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Before the Trial
In a civil case, the allegations are presented in the form of a complaint which is filed with the court by the plaintiff. The complaint contains the relevant facts and allegations of wrong doings of the defendant. The defendant is then “served” by service of process. There are differing rules between the state and federal court systems and between the various state as to what constitutes valid service. The defendant can then file an Answer to the complaint with the court, affirming or denying the plaintiff’s allegations or file a motion like a motion to dismiss. It the defendant doesn’t respond or show up, the judge can enter a default judgement against them.
In a criminal case, a defendant is first arrested based on probable cause that the defendant violated a criminal law. Law enforcement officials then present the evidence to the prosecutor, who then decides whether or not a complaint should be filed against the defendant. Only the prosecutor can file the complaint. If the prosecutor does decide to do so, then a complaint is filed in the court listing the relevant facts and the alleged criminal violations.
In both criminal and civil cases there are many proceedings which take place before the trial and the selection of the jury. One or two days in a work are often set aside as “motion days” where pretrial motions are submitted and ruled on by a judge. In a civil case, a judge also presides over pretrial conferences with all parties. There they set the plan for trial and the discovery process, and the judge works with the parties to encourage them to settle the case. If they cannot reach an agreement, the judge will attempt to narrow the legal and factual issues before the commencement of the trial. In the criminal process, an arraignment is first done before the judge. There the judge presents the formal charges listed in the complaint to the defendant and makes a determination on bail. Following that, the court conducts a preliminary hearing where the prosecutor puts forth evidence demonstrating there is enough probable cause to go to trial. Like in a civil case, a pretrial conference is also had between the defense attorney and the prosecutor before the trial.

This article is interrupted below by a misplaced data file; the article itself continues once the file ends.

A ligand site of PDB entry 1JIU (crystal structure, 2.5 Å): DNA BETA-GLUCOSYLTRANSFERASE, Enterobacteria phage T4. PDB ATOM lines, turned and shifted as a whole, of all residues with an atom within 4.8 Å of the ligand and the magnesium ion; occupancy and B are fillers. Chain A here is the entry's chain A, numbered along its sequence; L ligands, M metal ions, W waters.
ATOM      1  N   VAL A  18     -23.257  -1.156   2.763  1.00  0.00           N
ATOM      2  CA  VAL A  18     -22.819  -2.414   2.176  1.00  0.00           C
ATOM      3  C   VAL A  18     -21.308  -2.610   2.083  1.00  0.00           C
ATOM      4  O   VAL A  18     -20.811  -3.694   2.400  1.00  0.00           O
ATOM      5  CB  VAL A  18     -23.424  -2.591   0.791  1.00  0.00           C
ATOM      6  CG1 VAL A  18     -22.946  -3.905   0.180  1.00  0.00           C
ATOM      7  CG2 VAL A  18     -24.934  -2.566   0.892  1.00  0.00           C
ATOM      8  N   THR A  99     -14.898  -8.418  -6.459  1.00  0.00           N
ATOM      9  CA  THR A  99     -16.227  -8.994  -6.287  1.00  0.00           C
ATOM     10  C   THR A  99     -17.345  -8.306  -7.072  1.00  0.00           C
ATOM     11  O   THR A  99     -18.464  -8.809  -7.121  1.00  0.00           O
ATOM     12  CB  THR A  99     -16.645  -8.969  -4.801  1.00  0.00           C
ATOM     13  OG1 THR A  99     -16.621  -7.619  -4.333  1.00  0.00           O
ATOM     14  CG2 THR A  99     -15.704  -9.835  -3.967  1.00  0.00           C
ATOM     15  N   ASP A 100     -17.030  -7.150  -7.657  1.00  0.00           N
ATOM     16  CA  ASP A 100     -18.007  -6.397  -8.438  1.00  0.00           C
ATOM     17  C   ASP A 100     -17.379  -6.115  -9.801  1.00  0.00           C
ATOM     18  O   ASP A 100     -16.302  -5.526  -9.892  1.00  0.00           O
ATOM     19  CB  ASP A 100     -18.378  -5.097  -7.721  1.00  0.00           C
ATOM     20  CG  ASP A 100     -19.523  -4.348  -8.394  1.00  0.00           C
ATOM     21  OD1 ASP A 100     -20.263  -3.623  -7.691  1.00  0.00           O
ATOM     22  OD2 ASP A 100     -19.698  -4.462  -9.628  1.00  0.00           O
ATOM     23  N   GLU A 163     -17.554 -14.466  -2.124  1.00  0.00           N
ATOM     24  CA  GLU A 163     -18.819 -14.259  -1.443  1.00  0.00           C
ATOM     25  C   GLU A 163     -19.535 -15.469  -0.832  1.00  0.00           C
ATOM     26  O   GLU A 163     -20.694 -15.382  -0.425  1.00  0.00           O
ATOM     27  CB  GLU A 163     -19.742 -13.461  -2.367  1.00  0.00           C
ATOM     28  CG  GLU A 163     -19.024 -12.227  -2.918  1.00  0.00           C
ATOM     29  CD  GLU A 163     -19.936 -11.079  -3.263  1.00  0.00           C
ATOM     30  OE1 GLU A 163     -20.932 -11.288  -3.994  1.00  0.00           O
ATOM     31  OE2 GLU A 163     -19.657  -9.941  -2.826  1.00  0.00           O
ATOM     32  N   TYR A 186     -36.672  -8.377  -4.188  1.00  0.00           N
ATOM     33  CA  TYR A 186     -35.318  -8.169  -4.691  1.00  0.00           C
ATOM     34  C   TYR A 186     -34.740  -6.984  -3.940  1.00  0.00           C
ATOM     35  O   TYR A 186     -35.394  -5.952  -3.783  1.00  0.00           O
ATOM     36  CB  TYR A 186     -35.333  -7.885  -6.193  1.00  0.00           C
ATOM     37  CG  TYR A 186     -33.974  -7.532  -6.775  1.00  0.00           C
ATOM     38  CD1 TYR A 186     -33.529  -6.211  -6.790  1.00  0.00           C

Right to an Attorney
The Supreme Court of the United States held in Gideon v. Wainwright that the sixth amendment requires that the government provide an attorney and other assistance in order to get a fair trial in all criminal cases where imprisonment is a possible result of a guilty verdict. However, no such right exists for civil cases. Since 1964 significant efforts have been made to equalize the playing field in civil cases and allow defendants fair representation in trial. There has been an increase in federal funding for programs which provide legal assistance to the poor. Prepaid legal insurance programs are also becoming more common. The contingent fee system is also providing an incentive for successful attorneys with resources to take on poorer clients.
Furthermore, there have been some modifications to the traditional “American Rule”, in which each party pays their own costs of proceedings. More recently, in some specific causes of action winning parties can recover court costs and attorney fees. Additionally procedural devices through the discovery process to prevent unfair surprise to either party and as well as the imposition of sanctions by judges are helping limit abuse of discovery rules to provide a fair civil trial for both parties.
Right to Jury
The sixth amendment provides that for all criminal proceedings, the defendant is entitled to a speedy and public trial in front of an impartial jury. However, not all criminal trials are held before a jury. The criminal defendant retains the power to waive his right to a jury trial and have what is called a “bench trial”, in which the judge serves as both fact finder and rules on the matter of law at hand. Courts have held as well that for petty offenses there is not right to a jury. Riemers v. Eslinger, 781 N.W.2d 632 (N.D.,2010). The important issue in determining whether or not there is a right to a jury trial depends on the harshness of the punishment which may be imposed if the defendant is found guilty, but no definite rule has been established through judicial proceedings.
In civil cases not every case must be tried in front of a jury either. The Constitutional provision providing for the right of jury trial in civil cases only refers to cases which were civil actions available under the common law in 1791 when the Constitution was adopted. Allen v. Anderson, 57 Ind. 388 (Ind.,1877). Thus, the determination of whether or not there is a right to a jury in a civil case can be tricky. It is determined by looking at the essential character and nature of the claim for relief sought in the pleadings. Stevens v. Olsen, 713 N.E.2d 889 (Ind.App.,1999). Furthermore, right to a jury trial extends only to issues of fact and not law. Sumpter v. State, 340 N.E.2d 764 (Ind. 1976). Law in the case is determined by the judge. It is also important to note that a defendant in a criminal case may seek a speedy trial through a statutory procedure, but there is no comparable procedure for a “speedy trial” in the civil context. Presumably, a party could make a formal request to set the case for trial on the first available date, but there is nothing which guarantees the granting of their request.
In the upcoming part 2 of this article published next week we will look at liability vs. guilt, standards of proof and the function of the jury.